After his first encounter with Lord John Grey in the Carryarick Pass, he did not meet the man again until he was appointed the new governor of Ardsmuir Prison, where Jamie was a captive of war, though still a natural leader among the other Jacobite prisoners. They developed a mutual liking for one another through their monthly meetings, during which they discussed the welfare of the prisoners but also talked of literature and played chess. Their relationship became irrevocably altered, however, when Grey's feelings surpassed those of a friend, let alone that of a prison governor for one of his charges, and he made the mistake of acting on his attraction. Jamie rejected him completely, and their relationship was shattered.

When Grey arranged for Jamie to serve his parole in England, rather than be transported to the colonies, Jamie was deeply suspicious and refused to interact with Grey beyond the barest minimum. In early 1758, Grey traveled to Helwater for Geneva Dunsany's funeral, and during his stay encountered Jamie in the chapel at night, apparently holding vigil next to Geneva's coffin.

On another visit, while in pursuit of information about extant Jacobites, Grey also asked Jamie's advice on the matter of his step-brother – and lover – Percy Wainwright, who faced a court-martial and possible execution for the crime of sodomy. Grey's sense of honor, he explained, could not abide his allowing Wainwright to be punished for a crime he, Grey, is also guilty of. Jamie, disgusted by this revelation, dismissed Grey's dilemma along with the notion that men can love each other, as a man may love a woman. After Jamie suggested that Grey's predilections extended to molesting young boys as well, Grey swore he would challenge Jamie to answer for that insult, were the other man armed. Jamie retorted that Grey could never master him, and, furious, Grey assured him that, should he wish it, he could take Jamie to his bed and make him scream. Jamie's reaction was instantaneous and violent; Grey dodged the blow and escaped, though not before seeing in Jamie a devastating vulnerability, realizing that Fraser must have been victim to some similar threat, and worse.

Jamie did not see Grey again for nearly two years. In spring of 1760, Grey's brother Hal summoned Jamie to London for his assistance in deciphering a message written in Gaelic. Jamie assists Lord John in tracking down Gerald Siverly, against whom Grey and his brother have ample evidence of corruption. During their journey to Ireland, they began to repair the damage to their relationship, even while Jamie resented the Duke of Pardloe's high-handed use of him. Back in London, Jamie acted as second in Lord John's duel against Edward Twelvetrees. When Jamie returned to Helwater, Grey offered an olive branch in the form of speaking aloud a chess move, harking back to the early days of their friendship, and Jamie responded in kind.

In September 1764, Lord John told Jamie he intended to marry Isobel Dunsany and become William's stepfather. Jamie offered his body to Lord John, who declined. Jamie kissed him.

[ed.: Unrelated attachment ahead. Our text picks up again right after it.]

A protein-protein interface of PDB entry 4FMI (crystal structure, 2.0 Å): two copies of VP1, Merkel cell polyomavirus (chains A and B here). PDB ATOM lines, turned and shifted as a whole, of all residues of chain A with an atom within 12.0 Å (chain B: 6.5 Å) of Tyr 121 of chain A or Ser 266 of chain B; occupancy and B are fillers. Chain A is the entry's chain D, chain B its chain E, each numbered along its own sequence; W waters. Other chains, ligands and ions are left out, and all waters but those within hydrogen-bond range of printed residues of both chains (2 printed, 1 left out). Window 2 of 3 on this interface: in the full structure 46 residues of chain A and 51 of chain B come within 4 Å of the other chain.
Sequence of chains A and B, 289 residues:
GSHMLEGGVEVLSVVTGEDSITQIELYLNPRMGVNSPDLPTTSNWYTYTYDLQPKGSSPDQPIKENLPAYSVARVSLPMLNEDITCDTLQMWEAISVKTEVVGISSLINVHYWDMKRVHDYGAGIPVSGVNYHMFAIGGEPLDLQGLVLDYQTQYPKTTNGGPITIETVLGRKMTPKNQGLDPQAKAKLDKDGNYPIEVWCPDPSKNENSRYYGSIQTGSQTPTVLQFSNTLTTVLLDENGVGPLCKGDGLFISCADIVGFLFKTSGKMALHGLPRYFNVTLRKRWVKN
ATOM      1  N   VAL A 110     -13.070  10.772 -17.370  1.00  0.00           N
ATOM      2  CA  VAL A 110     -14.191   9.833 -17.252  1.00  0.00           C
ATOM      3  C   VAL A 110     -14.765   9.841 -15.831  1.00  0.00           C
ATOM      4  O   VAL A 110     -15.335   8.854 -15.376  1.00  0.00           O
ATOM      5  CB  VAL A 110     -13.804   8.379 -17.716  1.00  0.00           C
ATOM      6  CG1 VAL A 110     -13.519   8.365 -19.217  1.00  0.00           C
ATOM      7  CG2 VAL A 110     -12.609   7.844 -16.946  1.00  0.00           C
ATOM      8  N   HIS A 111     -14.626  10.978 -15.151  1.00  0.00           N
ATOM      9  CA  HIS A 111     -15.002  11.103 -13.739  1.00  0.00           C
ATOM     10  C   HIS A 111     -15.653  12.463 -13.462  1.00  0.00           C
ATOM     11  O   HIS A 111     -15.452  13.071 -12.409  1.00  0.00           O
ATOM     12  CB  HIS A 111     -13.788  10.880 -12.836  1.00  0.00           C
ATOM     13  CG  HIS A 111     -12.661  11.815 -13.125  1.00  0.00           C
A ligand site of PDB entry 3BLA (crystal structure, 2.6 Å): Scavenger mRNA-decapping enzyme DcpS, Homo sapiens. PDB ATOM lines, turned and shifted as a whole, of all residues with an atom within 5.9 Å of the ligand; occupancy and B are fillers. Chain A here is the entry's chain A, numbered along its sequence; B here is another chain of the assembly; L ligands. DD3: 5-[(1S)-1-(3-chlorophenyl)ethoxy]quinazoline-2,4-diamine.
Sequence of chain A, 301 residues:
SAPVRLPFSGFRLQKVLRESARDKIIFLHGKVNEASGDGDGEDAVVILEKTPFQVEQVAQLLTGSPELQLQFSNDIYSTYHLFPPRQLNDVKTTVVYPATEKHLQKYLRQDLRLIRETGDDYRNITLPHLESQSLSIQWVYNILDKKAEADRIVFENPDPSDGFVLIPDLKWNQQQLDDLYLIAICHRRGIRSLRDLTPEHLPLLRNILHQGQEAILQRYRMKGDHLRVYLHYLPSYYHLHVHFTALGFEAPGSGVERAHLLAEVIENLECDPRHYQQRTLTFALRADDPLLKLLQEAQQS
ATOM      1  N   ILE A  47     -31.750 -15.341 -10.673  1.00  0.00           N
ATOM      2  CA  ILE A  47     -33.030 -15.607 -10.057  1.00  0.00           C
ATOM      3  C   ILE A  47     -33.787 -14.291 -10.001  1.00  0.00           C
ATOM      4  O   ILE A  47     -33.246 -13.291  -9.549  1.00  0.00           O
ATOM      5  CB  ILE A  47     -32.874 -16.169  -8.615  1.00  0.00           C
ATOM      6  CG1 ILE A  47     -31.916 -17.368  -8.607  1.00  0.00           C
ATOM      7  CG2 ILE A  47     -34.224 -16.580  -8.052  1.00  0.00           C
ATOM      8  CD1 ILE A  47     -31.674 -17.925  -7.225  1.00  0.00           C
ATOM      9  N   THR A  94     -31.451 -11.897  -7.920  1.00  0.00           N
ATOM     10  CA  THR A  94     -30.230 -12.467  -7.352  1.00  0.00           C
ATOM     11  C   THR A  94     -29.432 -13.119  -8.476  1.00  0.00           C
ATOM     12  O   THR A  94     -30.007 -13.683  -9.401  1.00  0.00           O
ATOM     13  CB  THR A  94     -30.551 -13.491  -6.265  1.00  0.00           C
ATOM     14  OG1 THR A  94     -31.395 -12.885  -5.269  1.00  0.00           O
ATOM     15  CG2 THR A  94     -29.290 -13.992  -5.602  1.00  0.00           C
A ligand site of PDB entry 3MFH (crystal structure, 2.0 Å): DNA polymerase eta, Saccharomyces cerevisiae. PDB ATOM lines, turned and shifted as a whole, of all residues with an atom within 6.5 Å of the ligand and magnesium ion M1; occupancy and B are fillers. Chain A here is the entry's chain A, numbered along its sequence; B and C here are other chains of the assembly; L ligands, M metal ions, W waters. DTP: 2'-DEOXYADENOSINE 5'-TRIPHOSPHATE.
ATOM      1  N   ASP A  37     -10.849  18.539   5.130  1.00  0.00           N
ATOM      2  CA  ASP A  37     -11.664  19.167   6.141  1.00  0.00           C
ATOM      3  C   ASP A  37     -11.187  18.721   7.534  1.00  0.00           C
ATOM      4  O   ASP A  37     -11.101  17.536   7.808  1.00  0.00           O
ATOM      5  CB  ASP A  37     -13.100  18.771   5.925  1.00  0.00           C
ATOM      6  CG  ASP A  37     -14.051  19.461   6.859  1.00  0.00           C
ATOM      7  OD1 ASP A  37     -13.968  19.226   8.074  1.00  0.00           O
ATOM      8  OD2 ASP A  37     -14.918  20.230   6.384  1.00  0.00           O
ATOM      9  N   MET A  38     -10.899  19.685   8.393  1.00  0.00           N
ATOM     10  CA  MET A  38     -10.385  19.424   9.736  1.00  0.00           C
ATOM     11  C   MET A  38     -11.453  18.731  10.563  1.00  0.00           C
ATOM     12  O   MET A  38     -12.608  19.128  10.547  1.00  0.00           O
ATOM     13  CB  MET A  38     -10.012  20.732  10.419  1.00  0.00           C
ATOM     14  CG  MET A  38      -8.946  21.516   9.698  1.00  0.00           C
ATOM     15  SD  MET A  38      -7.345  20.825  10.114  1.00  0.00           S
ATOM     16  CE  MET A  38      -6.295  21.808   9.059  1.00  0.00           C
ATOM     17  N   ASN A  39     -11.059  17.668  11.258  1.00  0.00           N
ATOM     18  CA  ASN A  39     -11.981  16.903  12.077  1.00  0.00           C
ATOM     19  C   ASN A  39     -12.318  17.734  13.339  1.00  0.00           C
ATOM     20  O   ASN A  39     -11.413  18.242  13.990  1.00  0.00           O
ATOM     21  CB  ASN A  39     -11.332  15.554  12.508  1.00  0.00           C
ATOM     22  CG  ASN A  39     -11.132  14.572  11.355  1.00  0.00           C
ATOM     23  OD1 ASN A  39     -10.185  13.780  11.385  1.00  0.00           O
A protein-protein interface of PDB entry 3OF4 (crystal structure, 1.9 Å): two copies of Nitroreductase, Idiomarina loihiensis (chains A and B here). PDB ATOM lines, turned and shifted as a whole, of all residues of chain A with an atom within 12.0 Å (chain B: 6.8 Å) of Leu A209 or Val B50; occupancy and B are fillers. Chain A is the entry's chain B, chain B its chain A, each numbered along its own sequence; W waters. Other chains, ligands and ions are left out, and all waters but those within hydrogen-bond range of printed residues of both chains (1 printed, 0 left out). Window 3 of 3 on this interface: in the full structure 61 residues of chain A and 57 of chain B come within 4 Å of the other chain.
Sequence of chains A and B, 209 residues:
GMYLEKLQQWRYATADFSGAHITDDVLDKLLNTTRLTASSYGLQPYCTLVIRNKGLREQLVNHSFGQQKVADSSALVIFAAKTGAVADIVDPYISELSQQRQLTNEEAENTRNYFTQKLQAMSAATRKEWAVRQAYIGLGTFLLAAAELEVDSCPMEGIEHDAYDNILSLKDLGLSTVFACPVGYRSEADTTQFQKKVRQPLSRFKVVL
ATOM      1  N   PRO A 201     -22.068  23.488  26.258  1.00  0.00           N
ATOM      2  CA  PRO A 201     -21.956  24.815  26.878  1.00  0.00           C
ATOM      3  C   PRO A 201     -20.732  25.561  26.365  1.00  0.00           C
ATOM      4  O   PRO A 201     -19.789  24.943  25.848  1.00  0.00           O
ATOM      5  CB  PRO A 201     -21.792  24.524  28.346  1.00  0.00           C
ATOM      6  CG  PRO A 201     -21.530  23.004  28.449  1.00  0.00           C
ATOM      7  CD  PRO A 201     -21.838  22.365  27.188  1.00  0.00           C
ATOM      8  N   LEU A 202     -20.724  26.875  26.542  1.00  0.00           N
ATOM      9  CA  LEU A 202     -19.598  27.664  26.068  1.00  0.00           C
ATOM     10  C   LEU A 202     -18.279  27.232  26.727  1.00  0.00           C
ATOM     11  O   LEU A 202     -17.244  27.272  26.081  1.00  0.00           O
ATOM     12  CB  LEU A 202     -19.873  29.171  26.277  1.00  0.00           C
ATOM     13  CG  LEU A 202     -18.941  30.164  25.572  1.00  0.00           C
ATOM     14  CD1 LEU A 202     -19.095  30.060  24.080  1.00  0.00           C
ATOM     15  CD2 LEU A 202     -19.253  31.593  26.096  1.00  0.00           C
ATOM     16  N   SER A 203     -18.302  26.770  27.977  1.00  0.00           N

In February 1767, at the governor's mansion, Claire saw Jamie leave the main event to speak privately with Lord John Grey, where Lord John gave him a portrait of young William. Claire was shocked to see the latter's look of longing toward Jamie as they embraced.

In October 1768, while traveling to John's late wife's plantation Mount Josiah in Virginia, John detoured with William to Fraser's Ridge, wanting Jamie to have a chance to see his son in person.

In 1769, when John received word from Jamie that he was in search of a man named Roger Wakefield, John utilized his connections to help find the man. He traveled to River Run plantation in early 1770, where he met Jamie's daughter Brianna and, despite her attempt to blackmail him into marrying her, he agreed to announce their engagement, both out of a sense of obligation to her father, as well as to call off Brianna's other unwanted suitors.

John maintained a correspondence with Jamie, helping him whenever and however he could, be it looking for Stephen Bonnet, sending advance funds based on future sales of gemstones, or obtaining various items such as oil of vitriol for Claire or white phosphorous for Brianna.

Even when it became clear that John and Jamie would be on opposite sides of the coming rebellion, there was little that John wouldn't do for Jamie. In July 1776, without hesitation, when Jamie said he was in need of gemstones, John gave him the sapphire ring that once belonged to his first love, Hector. When his step-brother and ex-lover Percy Wainwright brought up Jamie and William in conversation, John was quick to tell Percy to stay away from them both.

In April 1778, when John received word that the Euterpe sank with Jamie on it, he was truly devastated. In his mourning, John did what he thought would be one final service to Jamie: he married Jamie's widow, Claire, to protect her and the rest of Jamie's family from Captain Richardson.

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